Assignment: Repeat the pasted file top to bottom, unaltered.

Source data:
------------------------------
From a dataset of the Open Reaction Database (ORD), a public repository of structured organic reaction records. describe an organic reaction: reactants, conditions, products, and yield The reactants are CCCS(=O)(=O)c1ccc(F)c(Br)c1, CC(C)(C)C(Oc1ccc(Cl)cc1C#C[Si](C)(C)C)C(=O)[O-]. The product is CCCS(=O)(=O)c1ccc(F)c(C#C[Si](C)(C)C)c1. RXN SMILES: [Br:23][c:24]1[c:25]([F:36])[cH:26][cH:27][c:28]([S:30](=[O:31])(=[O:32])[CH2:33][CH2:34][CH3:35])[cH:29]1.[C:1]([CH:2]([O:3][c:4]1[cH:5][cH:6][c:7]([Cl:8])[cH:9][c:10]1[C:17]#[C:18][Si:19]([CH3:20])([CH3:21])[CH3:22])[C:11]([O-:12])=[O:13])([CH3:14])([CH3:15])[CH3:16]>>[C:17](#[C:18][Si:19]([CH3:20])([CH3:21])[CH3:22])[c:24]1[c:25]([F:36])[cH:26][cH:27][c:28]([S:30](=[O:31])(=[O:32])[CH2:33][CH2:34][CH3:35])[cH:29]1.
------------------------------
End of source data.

From a dataset of the Open Reaction Database (ORD), a public repository of structured organic reaction records. describe an organic reaction: reactants, conditions, products, and yield The reactants are CCCS(=O)(=O)c1ccc(F)c(Br)c1, CC(C)(C)C(Oc1ccc(Cl)cc1C#C[Si](C)(C)C)C(=O)[O-]. The product is CCCS(=O)(=O)c1ccc(F)c(C#C[Si](C)(C)C)c1. RXN SMILES: [Br:23][c:24]1[c:25]([F:36])[cH:26][cH:27][c:28]([S:30](=[O:31])(=[O:32])[CH2:33][CH2:34][CH3:35])[cH:29]1.[C:1]([CH:2]([O:3][c:4]1[cH:5][cH:6][c:7]([Cl:8])[cH:9][c:10]1[C:17]#[C:18][Si:19]([CH3:20])([CH3:21])[CH3:22])[C:11]([O-:12])=[O:13])([CH3:14])([CH3:15])[CH3:16]>>[C:17](#[C:18][Si:19]([CH3:20])([CH3:21])[CH3:22])[c:24]1[c:25]([F:36])[cH:26][cH:27][c:28]([S:30](=[O:31])(=[O:32])[CH2:33][CH2:34][CH3:35])[cH:29]1.